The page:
The Fremont Street Experience truly is an experience. The canopy created a humid microclimate. Passersby smelled of booze, cigarettes, weed, sweat, desperation. We entered a souvenir shop where a woman was perched on a wheeled platform ladder to scan for shoplifters. We pushed through the crowds to get inside the Golden Nugget to go to the bathroom. We lingered for a while. I got three glasses of Makers, neat. I wanted a bottle. I got one.

On the way back, I got McNuggets. Because Tipsy Elliott loves McNuggets. Being able to get, for the same price, 20 McNuggets nearly 3,000 miles from home is all that is good and bad about America.

We took some city streets. Having a familiar feeling so far from home also is what is good and bad about America. If you had told me I was actually in Virginia Beach, I would have believed you.

I completed my birthday by downing more bourbon and watching Bosch, an Amazon series based on a series of crime novels I’ve been obsessed with since 1996. It is superb.

Still exhausted from driving through the night, I slept for a very long time.

an american tail: elliott goes west


Really west


I neither gambled nor worked on my novel during this trip.

Our Lyft driver came sooner than expected, so we didn’t get a chance to take the garbage out. Additionally, I had turned the thermostat up into the 80s. As we dashed downstairs, I hoped for the best.

The trip to Las Vegas was uneventful. I had decent sleep, wasn’t hungover and ate before we took off. I was dreading the temperature, though. The Southwest was in a heat wave and  it was 116 when we landed.

A dry heat just means it feels like an oven. It wasn’t terrible, but I was disquieted by the lack of sweat. I understood how people wind up passing out/dying here and made a note to constantly drink water.

The cabbie who transported us to our North Las Vegas hotel (it was cheaper and quieter) played Crazy Train as we rode. I took that as a good omen.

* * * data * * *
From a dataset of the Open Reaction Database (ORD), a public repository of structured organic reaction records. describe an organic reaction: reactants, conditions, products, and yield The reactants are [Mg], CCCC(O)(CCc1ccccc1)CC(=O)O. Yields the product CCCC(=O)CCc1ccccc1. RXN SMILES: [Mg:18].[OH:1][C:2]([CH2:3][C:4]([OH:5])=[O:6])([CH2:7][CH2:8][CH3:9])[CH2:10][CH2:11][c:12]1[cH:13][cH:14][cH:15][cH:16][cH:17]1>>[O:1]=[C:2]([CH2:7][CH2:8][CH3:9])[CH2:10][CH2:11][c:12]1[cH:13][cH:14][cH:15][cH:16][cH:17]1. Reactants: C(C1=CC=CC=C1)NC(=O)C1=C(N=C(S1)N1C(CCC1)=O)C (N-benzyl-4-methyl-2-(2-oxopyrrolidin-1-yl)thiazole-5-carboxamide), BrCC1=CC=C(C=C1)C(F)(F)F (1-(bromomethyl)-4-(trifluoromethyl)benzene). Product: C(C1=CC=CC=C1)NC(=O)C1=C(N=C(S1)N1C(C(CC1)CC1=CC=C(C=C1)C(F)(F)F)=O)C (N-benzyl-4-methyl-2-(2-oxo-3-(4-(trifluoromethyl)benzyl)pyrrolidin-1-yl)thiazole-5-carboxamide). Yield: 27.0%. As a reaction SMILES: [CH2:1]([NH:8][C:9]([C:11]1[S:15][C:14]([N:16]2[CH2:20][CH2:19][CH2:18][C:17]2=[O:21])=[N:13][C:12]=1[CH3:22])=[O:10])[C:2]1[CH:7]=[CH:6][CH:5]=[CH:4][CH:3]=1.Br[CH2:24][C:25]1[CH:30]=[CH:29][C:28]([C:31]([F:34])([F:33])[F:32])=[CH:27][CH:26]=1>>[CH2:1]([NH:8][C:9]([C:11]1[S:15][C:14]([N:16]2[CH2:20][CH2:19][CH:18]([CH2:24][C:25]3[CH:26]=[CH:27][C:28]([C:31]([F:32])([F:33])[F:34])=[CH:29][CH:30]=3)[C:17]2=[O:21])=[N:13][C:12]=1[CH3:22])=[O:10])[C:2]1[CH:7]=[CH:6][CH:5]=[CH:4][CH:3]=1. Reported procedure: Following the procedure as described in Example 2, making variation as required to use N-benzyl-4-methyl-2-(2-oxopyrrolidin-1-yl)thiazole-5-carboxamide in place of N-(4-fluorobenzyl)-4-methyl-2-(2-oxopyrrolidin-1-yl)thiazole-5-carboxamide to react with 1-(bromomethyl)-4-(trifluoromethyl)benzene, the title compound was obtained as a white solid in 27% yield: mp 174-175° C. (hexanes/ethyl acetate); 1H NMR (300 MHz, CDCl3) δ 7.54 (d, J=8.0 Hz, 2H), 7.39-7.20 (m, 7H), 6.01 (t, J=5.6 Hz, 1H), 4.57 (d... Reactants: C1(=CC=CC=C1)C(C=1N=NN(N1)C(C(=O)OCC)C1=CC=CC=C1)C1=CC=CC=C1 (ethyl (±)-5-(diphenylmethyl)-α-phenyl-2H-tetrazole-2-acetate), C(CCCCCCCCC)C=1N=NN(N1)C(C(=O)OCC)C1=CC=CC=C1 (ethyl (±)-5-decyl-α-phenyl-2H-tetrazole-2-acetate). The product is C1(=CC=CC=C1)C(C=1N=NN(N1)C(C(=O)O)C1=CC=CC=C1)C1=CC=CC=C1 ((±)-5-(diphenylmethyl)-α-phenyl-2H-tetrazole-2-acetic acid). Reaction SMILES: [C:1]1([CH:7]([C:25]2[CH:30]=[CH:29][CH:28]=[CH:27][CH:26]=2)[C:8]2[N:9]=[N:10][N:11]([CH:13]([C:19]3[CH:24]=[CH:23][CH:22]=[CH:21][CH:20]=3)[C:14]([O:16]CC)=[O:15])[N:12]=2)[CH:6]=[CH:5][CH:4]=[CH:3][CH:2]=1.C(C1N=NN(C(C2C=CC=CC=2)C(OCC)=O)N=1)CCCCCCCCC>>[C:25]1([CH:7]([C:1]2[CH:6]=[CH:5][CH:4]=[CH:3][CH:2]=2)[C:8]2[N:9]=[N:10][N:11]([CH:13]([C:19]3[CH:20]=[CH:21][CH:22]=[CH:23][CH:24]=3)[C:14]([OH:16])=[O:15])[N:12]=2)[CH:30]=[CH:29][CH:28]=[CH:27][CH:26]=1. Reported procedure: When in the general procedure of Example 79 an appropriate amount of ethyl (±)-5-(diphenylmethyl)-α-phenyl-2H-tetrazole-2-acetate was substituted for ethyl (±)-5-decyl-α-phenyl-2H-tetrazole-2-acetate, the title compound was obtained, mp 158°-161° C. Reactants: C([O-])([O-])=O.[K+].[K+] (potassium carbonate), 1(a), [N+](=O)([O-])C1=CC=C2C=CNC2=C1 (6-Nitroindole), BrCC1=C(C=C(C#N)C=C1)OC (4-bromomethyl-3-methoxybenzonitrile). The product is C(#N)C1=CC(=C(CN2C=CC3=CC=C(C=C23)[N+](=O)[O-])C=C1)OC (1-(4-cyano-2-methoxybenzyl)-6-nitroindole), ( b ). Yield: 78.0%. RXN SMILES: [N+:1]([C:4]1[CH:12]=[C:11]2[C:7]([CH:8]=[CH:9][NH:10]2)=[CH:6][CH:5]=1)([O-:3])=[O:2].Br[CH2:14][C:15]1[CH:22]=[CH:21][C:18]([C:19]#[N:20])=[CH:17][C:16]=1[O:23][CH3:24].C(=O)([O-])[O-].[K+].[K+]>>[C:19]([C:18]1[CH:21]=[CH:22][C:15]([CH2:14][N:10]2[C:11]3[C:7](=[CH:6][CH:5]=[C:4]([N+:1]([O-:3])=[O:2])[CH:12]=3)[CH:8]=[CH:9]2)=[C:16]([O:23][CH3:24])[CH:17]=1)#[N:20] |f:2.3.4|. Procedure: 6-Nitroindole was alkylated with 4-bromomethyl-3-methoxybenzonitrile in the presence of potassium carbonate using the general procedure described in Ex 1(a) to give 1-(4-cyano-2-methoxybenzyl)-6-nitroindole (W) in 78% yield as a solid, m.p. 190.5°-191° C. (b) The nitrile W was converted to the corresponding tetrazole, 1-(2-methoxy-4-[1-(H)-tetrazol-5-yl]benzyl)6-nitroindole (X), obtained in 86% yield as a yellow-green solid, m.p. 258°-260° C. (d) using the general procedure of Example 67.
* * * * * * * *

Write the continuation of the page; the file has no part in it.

Because of the time difference, we had to at least stay awake till 11 p.m. That was as far as we got. Before bed, we went to In-N-Out Burger because it was nearby.

We walked. I wore white shoes. I had to clean them afterward.

Because of the heat, the asphalt roads weren’t completely solid. My soles were pitch. The lane markings were smeared with grey to the point that some were nigh invisible. Bott’s dots were the only hope.

In-N-Out’s burgers bore a slight resemblance to Smitty’s Better Burger. Hands down, Smitty’s would win in a fight.

Afterward, we willed ourselves to go out to stay awake. The last thing I wanted was to be up before dawn each day. We went to a local bar a few blocks down (we got a ride that time). It was terrible, even for me. We then went across the street to the Cannery Casino, we were disappointed in large portions of it being closed for the night. Then we remembered it was a Tuesday.

“Because who’s here on a Tuesday?” I said at one point.

Next up was our first road trip: the Grand Canyon by way of the Hoover Dam.


We still got up a little earlier than I wanted, but it worked out. As our Lyft driver headed to our rental car in Henderson, he played a ’50s radio station as we passed countless lawyer ads and a cell tower incongruously disguised as an alien pine. I was starting to groove on this arid, quirky place. Part of the route was on U.S. 95. I noted how we traded one 95 for another.

We didn’t get the SUV we requested. Instead, we got a Kia Sportage (or, as the receptionist said it, “Esportage”).

It did not have fantastic acceleration. I drove to the Hoover Dam.

From there, I drove through miles of Arizona desert and mountains to the Hualapai reservation to their portion of the Grand Canyon. It was two hours closer than the national park entrance and I wanted to give natives my money.

It goes without saying that the canyon is utterly beautiful. Our tour included two overlooks. The best was Guano Point, where I scaled numerous rocks to get sweeping views of the canyon. Additionally, I survived taking a cliffside selfie.

Renée got altitude sickness but was a trouper and drove back to Vegas. Once we returned, I walked to a 7-Eleven to get her a soda.

The 7-Eleven got robbed while I was there.

the voyage of bill’s birthday present


The things this box has seen ….

I don’t remember what I got my best friend for his birthday.

I mean, I think I know what I got him, but I can’t remember if that’s what I got him.